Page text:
Guest post by Reno Marci
Live events have a unique value to marketers, because they afford businesses face-to-face time with potential customers, allow for physical demonstrations of products and services, and can be used for lead generation purposes. However, social media means that interactions no longer need to be face-to-face only.
Over the course of this post, we will look at some of the ways live social media coverage can be leveraged, in order to enhance overall event engagement and reach beyond the physical attendees of the event itself.
Live Video Streams
Online video has emerged as one of the most popular marketing mediums, with more than half of all marketers citing it as the type of content marketing that produces the best ROI, according to Hubspot. With live events, video coverage on social media has traditionally been recorded and edited, however that has now changed.
The popularity of features like Facebook Live, as well as the Periscope app, which is linked to Twitter, has enabled organizations to utilize live streaming as part of their event marketing and social media strategies. As a result, they can engage with an audience more effectively and immerse that audience in branded events as they happen.
Live video has also been shown to be superior when it comes to retaining the attention of its audience, with the average person watching Facebook Live videos for three times as long as they watch normal videos. Use this to your advantage by live streaming important parts of your event, including keynotes, Q&As and demonstrations. More video marketing stats (updated in 2019) can be found here.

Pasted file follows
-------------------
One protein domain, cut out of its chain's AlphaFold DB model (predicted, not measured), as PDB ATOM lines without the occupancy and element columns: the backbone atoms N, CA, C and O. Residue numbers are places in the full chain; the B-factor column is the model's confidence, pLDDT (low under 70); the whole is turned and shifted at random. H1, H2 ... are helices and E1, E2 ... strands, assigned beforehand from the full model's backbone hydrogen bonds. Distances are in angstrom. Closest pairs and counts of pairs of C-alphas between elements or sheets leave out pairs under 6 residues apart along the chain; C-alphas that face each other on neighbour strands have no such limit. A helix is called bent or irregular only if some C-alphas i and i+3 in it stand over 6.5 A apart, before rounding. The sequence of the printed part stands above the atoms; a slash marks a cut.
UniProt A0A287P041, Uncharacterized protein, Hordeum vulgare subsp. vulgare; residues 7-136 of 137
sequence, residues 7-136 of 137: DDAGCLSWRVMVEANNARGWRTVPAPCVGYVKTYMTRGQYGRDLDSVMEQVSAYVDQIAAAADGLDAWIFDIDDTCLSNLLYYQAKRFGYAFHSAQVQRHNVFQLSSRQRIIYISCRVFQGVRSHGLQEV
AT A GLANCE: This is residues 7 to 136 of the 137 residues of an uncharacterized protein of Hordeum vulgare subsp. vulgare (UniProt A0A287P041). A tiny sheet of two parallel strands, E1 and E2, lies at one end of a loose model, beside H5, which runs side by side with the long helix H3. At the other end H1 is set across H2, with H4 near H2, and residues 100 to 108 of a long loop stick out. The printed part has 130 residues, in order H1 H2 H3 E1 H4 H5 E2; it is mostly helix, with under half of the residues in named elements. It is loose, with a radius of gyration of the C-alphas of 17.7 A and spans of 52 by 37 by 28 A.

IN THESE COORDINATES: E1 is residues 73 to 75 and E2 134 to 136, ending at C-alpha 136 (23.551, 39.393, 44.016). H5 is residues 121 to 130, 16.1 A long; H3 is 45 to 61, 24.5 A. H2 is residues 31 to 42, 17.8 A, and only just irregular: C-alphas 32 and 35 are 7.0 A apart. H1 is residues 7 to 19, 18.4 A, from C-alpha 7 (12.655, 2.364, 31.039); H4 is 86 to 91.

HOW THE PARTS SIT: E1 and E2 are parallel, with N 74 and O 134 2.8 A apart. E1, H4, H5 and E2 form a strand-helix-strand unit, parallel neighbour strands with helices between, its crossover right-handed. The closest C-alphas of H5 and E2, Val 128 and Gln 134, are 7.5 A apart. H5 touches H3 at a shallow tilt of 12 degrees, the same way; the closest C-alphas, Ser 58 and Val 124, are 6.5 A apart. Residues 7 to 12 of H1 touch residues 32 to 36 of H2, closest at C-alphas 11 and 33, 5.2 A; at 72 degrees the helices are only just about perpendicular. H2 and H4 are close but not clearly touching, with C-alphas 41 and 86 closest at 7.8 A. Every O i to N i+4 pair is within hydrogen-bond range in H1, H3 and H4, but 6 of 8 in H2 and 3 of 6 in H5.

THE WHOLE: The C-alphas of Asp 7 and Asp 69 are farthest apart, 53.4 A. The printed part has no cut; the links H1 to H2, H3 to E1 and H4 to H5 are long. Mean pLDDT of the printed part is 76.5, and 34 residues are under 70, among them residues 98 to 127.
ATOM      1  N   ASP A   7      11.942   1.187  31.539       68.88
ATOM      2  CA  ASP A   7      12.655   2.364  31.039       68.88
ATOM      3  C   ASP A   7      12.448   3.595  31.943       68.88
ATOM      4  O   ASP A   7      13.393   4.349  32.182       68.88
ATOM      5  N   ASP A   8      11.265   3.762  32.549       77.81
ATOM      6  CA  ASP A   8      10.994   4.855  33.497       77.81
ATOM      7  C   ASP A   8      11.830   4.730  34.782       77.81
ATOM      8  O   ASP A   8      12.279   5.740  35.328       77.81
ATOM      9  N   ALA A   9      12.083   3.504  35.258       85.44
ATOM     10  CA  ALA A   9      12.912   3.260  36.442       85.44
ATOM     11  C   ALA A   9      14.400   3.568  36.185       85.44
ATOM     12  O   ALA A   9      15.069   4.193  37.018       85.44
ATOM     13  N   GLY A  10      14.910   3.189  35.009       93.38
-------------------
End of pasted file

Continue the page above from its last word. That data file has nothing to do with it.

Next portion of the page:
Social Media Walls
With that being said, there are other ways for an event company to leverage live social media coverage away from video and one of the best ways to do this is to make Twitter and Facebook conversations part of the event itself, through the use of social media walls, which display the conversation as it happens.
There are several advantages to using this method to engage with people during your campaign. Firstly, it allows the conversation to extend to the social media followers of anyone at your event who Tweets about it. It also allows your Twitter hashtags to gain traction and encourages passers-by to interact with your brand.
"Live social media walls provide guests with the instant gratification of seeing their posts appear on the screen in real-time," says Ryan Gushue, writing for Enplug. "It [also] acts as a live social hub for your event, promoting your hashtag campaigns and showcasing the live stream of posts."
With parts of your event being live streamed and conversations and hashtags being actively promoted at the event itself, hopefully there will be a fair amount of online discussion coming out of the event. However, any event company worth its salt will use the discussion to its advantage in the follow up as well.
During your event, you should try to capture as many leads as possible and take down contact information. However, by using your social media feeds to look at the discussion associated with your hashtags, you may also be able to identify some high-quality leads who were not at the event, but were following it live.
Essentially, social media has allowed the scope of events to reach far beyond the walls of the building it is hosted in. This means that, in order to make the most of event marketing, it is important to also leverage live social media coverage to make contact with people who could not attend the event in person.
Thanks to social media, the scope of event marketing is now wider than ever, as live video streaming and online discussions can allow people from all over the world to interact with a brand and feel as though they are part of the action. The very best event marketers take advantage of this, actively encouraging online discussion from both those in attendance and those keeping up with things online, identifying high-quality leads from both groups.
Reno Macri is a founder and director of Enigma Visual Solutions, a leading exhibition and event company, specializing in retail designs, interiors, graphic productions, signage systems, office refurbishment, event branding, exhibition stands and much more. He specializes in experiential marketing and event productions. He enjoys sharing his thoughts on upcoming marketing ideas and design trends. Feel free to follow him on twitter.